A disaster continents away inspires a raft of pop and rock stars to band together and try to help.
That scenario, playing out now following the devastating tsunami that swept over large parts of Asia on Dec. 26, is the same one that led to a historic gathering of musical talent 20 years ago this week.
That's when Bruce Springsteen, Bob Dylan, Stevie Wonder, Michael Jackson, Ray Charles, and 40 other high-profile pop musicians met at A&M Studios in Hollywood to record ''We Are the World," the US answer to the African famine that had inspired a bevy of UK artists to stage Live Aid.
To mark the wide-ranging and ongoing impact of ''We Are the World," today's 20th anniversary will be marked by a mass playing of the all-star single at noon (Eastern time) on radio stations around the world. Locally, WBMX-FM (98.5) will play the song.
In addition, on Tuesday a two-DVD set about the making of the single and the video and the USA for Africa nonprofit group that grew out of those efforts will be released.
The purpose ''in releasing the DVD and doing what we're doing with radio . . . Friday isn't to say, 'Gee, didn't we do a wonderful job 20 years ago,' and pat ourselves on the back," said Ken Kragen, the veteran artist manager who helped spearhead ''We Are the World." ''The purpose is to use it to do some more good [for the original charity]. That's all we care about accomplishing."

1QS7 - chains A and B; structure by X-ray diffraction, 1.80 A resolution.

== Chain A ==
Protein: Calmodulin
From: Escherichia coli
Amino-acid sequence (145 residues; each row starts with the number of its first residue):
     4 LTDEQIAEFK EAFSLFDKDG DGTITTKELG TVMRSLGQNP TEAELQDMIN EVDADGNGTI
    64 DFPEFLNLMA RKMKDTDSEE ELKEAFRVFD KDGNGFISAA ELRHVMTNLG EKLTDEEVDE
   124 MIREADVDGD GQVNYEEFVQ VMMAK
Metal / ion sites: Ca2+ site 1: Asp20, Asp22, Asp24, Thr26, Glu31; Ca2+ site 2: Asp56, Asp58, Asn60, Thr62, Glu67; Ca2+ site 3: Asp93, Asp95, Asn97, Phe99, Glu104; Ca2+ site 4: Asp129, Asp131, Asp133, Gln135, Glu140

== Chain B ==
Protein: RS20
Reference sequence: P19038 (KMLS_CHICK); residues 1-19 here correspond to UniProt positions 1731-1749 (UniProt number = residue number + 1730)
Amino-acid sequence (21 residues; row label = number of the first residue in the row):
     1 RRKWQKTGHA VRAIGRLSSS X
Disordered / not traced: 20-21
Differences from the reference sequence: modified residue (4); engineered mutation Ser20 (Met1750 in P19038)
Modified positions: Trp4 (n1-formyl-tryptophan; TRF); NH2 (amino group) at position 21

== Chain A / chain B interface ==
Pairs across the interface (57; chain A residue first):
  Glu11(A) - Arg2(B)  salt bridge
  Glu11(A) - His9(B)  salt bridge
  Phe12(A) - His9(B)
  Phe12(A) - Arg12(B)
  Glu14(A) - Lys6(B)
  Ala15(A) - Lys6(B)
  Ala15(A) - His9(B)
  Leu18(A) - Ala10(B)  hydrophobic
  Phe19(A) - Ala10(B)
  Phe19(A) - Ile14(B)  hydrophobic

The recording not only generated more than $63 million, but it spurred the US government to take a more aggressive role in providing aid to help stem famine in Ethiopia and several other African nations.
The most fascinating part of the ''We Are the World: The Story Behind the Song" DVD package for music fans may be the recording session outtakes embedded in the documentary, providing extended, previously unreleased looks at some key performers, among them Dylan and Springsteen.
For instance, viewers can see an extra nine or 10 minutes of these artists working through their parts during rehearsals. The footage includes an unusual ''coaching" session for Dylan.
''What happened there is that Bob is a very shy person," said Kragen. ''He wasn't the only artist unnerved; other artists were so in awe of all the people there, it was not easy at first. So Dylan starts to do his solo, but he doesn't sound anything like Bob Dylan. At that point, Lionel [Richie] clears the studio except for [producer] Quincy Jones, Stevie, himself, and Bob. One by one, they sit down at the piano, and each one does his Bob Dylan impression. . . . They're not teaching him the song but how to sound like Bob Dylan."